Polygon offset, PROBLEM.

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Patrik Svensson

Jun 14, 1994, 5:35:12 AM6/14/94

I have a problem I need help with.

I'm offsetting a simple polygon, vertices counter clockwise.
The offset can be both positive or negativ (swelling or shrinking).
You can assume positiv offset if this makes things easier.

I do the offset just by offsetting every line segment and then
connect them togheter again.

NOW, problems arises when the offset is to large. The resulting
polygon is non-simple, it intersects itself. This results in that
I would like to remove some vertices to get several new polygons
that correctly describes the offset.


| --------- |
| | | |
| | | |
| | | |
| | | |
| | | |
| | | |
| | | |
| -- ----- |
| | | |
---- -------

|will cause trouble when offsetting with to large offset

The narrow passage will cause the polygon to intersect itself.
The result I would like to have from this example is two polygons:

| |
| |
| ------- |
| | | |
| | | |
| | | |
| | | | Offset
| | | |
| ------- |
| |
| |
| |

This example would be quite easy to find, however you can get much
much more complex stuff and I would like an algorithm finding all the
polygons that are "valid" after the offset.

After spending a couple of days thinking of different solutions I
have some ideas but would like to hear what you all think.

The best I've come up with is to find "loops" and "loops" in "loops"
then building a tree structure of these loops and keeping the
"loops" on every second layer in the tree, don't know if this will
work (it will on simple cases) on general polygons. I know you won't
understand my description of the algorithm so if you want to know
more please email me.

Maybe you could do something like dividing the original polygon in
several convex polygons offsetting those and then try to patch all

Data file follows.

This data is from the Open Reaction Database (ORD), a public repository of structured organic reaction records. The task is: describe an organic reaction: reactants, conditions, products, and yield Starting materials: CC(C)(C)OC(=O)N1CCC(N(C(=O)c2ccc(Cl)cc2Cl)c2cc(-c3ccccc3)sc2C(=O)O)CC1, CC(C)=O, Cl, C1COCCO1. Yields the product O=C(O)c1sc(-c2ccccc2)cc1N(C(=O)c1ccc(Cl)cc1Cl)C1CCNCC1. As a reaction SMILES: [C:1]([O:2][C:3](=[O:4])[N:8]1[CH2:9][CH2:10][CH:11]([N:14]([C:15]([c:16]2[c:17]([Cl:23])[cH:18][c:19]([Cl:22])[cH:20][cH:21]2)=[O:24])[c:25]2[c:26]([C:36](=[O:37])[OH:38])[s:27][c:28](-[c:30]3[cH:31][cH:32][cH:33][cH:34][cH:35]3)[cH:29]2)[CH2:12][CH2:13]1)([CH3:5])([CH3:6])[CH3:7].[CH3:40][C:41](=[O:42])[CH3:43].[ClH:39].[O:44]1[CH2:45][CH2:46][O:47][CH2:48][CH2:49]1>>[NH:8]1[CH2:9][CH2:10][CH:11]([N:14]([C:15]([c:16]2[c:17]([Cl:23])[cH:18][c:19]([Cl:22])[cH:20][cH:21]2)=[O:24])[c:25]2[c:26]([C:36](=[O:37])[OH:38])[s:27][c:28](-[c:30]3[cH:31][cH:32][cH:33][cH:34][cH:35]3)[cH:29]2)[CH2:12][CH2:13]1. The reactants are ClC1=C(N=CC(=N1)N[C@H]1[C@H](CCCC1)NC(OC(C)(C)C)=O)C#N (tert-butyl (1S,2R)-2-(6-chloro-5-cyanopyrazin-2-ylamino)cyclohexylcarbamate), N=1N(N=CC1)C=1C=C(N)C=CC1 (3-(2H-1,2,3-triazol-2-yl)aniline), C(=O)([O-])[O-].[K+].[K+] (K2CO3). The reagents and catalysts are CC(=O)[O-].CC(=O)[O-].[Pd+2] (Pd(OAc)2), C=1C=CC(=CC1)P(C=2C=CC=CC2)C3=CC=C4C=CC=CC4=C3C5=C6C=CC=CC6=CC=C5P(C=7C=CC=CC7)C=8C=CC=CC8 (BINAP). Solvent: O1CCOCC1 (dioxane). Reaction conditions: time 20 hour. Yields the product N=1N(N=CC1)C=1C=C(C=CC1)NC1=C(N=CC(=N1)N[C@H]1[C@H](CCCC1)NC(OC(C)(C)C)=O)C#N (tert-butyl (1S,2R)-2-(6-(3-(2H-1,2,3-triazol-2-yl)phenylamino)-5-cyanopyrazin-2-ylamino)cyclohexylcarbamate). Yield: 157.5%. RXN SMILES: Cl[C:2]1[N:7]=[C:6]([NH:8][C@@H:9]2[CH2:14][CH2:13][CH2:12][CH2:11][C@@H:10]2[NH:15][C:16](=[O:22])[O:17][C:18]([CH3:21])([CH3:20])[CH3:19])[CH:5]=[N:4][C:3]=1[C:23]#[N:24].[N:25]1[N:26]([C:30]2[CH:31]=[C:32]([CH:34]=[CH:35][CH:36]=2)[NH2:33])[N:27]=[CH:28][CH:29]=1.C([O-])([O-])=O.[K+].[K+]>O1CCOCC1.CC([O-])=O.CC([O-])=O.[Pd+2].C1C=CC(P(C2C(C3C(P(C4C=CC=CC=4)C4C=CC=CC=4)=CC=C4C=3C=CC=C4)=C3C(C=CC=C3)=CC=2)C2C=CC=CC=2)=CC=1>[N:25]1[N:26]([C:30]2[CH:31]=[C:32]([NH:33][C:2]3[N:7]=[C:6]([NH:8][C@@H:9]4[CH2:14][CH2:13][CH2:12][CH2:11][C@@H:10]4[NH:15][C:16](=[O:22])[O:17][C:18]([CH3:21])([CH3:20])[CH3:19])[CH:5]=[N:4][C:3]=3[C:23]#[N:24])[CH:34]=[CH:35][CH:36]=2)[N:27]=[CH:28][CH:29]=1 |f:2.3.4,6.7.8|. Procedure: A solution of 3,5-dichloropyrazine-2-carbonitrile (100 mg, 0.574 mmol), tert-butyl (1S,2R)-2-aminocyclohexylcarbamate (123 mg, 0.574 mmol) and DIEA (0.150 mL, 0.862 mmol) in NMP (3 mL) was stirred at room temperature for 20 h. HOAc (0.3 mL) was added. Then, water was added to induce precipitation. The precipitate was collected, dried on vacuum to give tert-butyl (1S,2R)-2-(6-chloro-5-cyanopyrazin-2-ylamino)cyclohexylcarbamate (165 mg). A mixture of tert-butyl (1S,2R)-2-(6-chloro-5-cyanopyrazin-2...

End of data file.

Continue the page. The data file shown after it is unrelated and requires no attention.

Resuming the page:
together again?

Maybe you could find all simple polygons resulting from the offset
and the check their distance from the original polygon, if the
distance is smaller than the offset the polygon should be removed.
A simple example of this is:

......... .........
. .
. .
-------- -------- -------- . . --------
\ / \ . . /
\ / \ . . /
\ / \ .. /
\ / -> \ a.. /
\ / \. ./
\ / .\ /.
\/ . \/ .
b c

The simple polygon a-b-c is a result of the offset and clearly the
distance to the original polygon is 0 (or at least smaller than the
offset distance). This polygon could safely be removed.
This might work but how do you calculate the minimum distance between
two polygons in an effectiv way? O(n) or something not O(n^2).
(Is this in the FAQ or GEMS? I'll check there).

I have written a program finding the outer boundary of a polygon and
that could be used to find the outermost polygon you get from the
offset, BUT the problem is I also need some of the "internal polygons".
The simplest example is the first example in this text, think of it
as a doughnut with a opening at the side.

Well these are my thoughts on this, please mail me your comments and
opinions on the best way to do this.

If you don't understand the problem and/or the output I'm looking
for please email me and I'll try to clarify.

If you can help me or have any ideas or references on offsetting polygons
please email me.

If there is an interest I'll sum up the answers and solutions and
post it to this group. I know many people are interested in offset
because it's vital in many industrial applicatins, for example milling
(that is why I need this).

Hope of hearing from you.

Patrik Svensson, Cadcraft AB, Sweden.

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